I loved working at Mark Fast as it was a very hands-on internship, where I was able to really develop my knit skills before I started my MA. I was amazed to see how an emerging fashion house worked and how he developed his brand. They were both extremely valuable experiences – I learnt a lot!

 

What would you say is the best part of your job?

The two best parts of my job are being able to work with really amazingly talented people and the freedom to develop my ideas, making them into something real and wearable.

 

What is the hardest part?

Time! Time flies by so quickly and there are so many things to work on whilst developing the next collection, including re-making the previous one for the stores in which I’m stocked.

 

What advice would you give to those hoping to follow in your footsteps and break into the industry?

Be prepared to work extremely hard! You need to be able to dedicate a lot of time and energy into starting a brand – it’s very challenging. You need to be tough and thick skinned. Be prepared for criticism; each season you’re putting yourself out there, everyone will have an opinion of your work whether it is good or bad. Listen to everything but take some opinions with a pinch of salt. Finally, be motivated and love what you do, otherwise it’ll never work.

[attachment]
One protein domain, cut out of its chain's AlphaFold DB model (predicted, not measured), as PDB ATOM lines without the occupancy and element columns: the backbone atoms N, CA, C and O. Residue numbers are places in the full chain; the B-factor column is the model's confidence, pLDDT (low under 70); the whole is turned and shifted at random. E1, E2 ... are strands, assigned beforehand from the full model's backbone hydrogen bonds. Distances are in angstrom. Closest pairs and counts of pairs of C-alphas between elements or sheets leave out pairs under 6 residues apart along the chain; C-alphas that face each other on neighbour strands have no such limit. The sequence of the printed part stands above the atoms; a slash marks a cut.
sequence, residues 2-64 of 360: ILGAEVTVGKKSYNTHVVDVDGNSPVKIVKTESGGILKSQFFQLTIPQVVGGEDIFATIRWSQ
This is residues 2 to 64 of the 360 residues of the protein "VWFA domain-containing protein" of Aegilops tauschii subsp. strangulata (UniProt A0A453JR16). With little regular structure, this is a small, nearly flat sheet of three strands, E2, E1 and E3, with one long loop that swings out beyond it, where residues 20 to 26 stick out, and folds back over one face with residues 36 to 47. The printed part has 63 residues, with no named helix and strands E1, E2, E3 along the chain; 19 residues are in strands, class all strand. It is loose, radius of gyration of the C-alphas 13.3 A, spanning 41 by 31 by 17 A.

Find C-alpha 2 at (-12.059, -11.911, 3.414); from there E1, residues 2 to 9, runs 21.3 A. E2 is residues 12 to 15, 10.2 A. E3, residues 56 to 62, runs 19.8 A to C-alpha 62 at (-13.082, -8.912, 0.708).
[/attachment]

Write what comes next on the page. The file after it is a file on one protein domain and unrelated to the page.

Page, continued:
That’s really great advice. What’s next for you and the brand?

We’re just starting to work on our AW15 collection at the moment, which is pretty exciting.

 

Finally, what is the worst wardrobe mistake you have ever made?

Hmm, there’s probably been too many to list! I remember for the Millennium New Year I wore a vile floor length iridescent purple satin blazer, which had the most disgusting shiny silver clasp at the front. I have no idea why, but I loved it so much at the time – I was only twelve though so I’ll let myself off!

 

If you dream in high fashion and have the passion to follow in Helen’s footsteps, we have the course to help. Whether it’s for fun or for a change in career, there are plenty of options to get your creativity flowing.